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picture of a white building from the corner
Exterior view. Library of Congress John Adams Building, Washington, D.C. . (Carol M. Highsmith Collection/Library of Congress)

What’s in a Name?

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photograph of the plaque on the Adams Building with the buildings name The Adams Building is often a topic of blog posts at Inside Adams and I thought it was time for a post about the building’s various names.

When the Adams Building was opened to the public in 1939 it was called the Annex.  This was its name until 1976 when it was given a new one – the Thomas Jefferson Building. According to John Cole’s Encyclopedia of the Library of Congress, on Jefferson’s birthday (April 13), President Gerald R. Ford signed the bill into law that renamed the Annex to the Thomas Jefferson Building at a ceremony held at the Thomas Jefferson Memorial. Text of Public Law 94-264 from April 13, 1976

This new name was fitting, because the South Reading Room is a tribute to Thomas Jefferson and was referred to as the Thomas Jefferson Reading Room.  His image is captured in a lunette overlooking the reading room, and his quotes are included in murals dedicated to the themes of freedom, labor, education, and democratic government.text of public law 96-269 from June 13, 1980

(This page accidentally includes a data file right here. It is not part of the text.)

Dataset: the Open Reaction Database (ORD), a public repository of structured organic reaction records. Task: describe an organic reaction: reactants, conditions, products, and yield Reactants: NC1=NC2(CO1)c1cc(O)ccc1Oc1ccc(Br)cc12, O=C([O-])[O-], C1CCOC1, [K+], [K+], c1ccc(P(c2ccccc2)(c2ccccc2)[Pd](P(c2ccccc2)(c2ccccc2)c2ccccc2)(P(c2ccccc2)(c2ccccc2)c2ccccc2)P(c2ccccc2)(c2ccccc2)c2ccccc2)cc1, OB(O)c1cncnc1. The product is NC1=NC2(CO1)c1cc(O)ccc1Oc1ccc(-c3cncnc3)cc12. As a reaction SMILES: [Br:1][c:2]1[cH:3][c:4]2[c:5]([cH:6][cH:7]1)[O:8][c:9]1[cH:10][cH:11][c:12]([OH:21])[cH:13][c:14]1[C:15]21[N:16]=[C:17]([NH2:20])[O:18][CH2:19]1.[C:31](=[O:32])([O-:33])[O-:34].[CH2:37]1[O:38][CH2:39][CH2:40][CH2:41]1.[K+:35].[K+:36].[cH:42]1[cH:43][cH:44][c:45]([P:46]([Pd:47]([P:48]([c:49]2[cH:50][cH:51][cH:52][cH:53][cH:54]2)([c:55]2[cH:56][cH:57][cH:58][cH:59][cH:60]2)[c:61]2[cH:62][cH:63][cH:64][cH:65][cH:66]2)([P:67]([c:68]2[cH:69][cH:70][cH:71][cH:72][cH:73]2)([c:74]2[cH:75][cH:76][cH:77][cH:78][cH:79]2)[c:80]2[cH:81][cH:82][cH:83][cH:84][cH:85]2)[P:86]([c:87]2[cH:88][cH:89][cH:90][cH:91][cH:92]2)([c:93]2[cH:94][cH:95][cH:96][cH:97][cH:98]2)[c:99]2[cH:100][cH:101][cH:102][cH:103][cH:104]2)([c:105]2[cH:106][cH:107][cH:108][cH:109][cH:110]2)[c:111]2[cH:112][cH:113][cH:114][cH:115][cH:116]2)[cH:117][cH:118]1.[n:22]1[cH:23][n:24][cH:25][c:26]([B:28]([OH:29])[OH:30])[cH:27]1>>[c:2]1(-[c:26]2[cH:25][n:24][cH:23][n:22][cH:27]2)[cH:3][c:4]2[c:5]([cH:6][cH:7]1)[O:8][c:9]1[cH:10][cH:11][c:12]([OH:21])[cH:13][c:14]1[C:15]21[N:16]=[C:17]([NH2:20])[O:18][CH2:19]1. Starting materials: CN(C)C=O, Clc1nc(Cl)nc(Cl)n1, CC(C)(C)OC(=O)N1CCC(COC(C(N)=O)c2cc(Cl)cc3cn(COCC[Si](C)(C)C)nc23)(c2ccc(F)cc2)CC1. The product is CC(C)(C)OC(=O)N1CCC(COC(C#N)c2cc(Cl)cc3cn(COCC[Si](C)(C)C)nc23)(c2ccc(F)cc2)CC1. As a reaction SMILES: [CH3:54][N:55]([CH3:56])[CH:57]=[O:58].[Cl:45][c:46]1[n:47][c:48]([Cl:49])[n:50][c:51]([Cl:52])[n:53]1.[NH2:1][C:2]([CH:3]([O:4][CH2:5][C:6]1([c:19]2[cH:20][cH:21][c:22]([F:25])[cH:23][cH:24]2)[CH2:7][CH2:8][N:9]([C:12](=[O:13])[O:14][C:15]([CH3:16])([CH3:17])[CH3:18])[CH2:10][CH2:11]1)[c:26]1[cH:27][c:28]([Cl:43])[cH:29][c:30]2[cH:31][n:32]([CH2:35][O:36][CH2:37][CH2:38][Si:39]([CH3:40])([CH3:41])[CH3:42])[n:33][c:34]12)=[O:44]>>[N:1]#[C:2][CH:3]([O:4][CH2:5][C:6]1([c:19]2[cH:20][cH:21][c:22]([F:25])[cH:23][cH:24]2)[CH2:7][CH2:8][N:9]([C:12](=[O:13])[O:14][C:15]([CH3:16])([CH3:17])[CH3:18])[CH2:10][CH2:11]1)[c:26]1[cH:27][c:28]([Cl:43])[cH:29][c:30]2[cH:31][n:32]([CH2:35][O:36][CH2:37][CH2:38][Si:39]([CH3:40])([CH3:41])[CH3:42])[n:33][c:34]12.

However, this name was short-lived.  A new name change was in the works with the completion of the Madison Building in 1980.  On June 13, 1980 Congress passed a law that changed the names of both of the older existing Library buildings – the main building was named the Thomas Jefferson Building, while our building became the John Adams Building after the 2nd president, John Adams, who signed the law  that established a library for Congress in 1800.

Comments (2)

  1. Thanks! I really enjoy reading the history and love your posts!

  2. Interesting information
    Thank you very much

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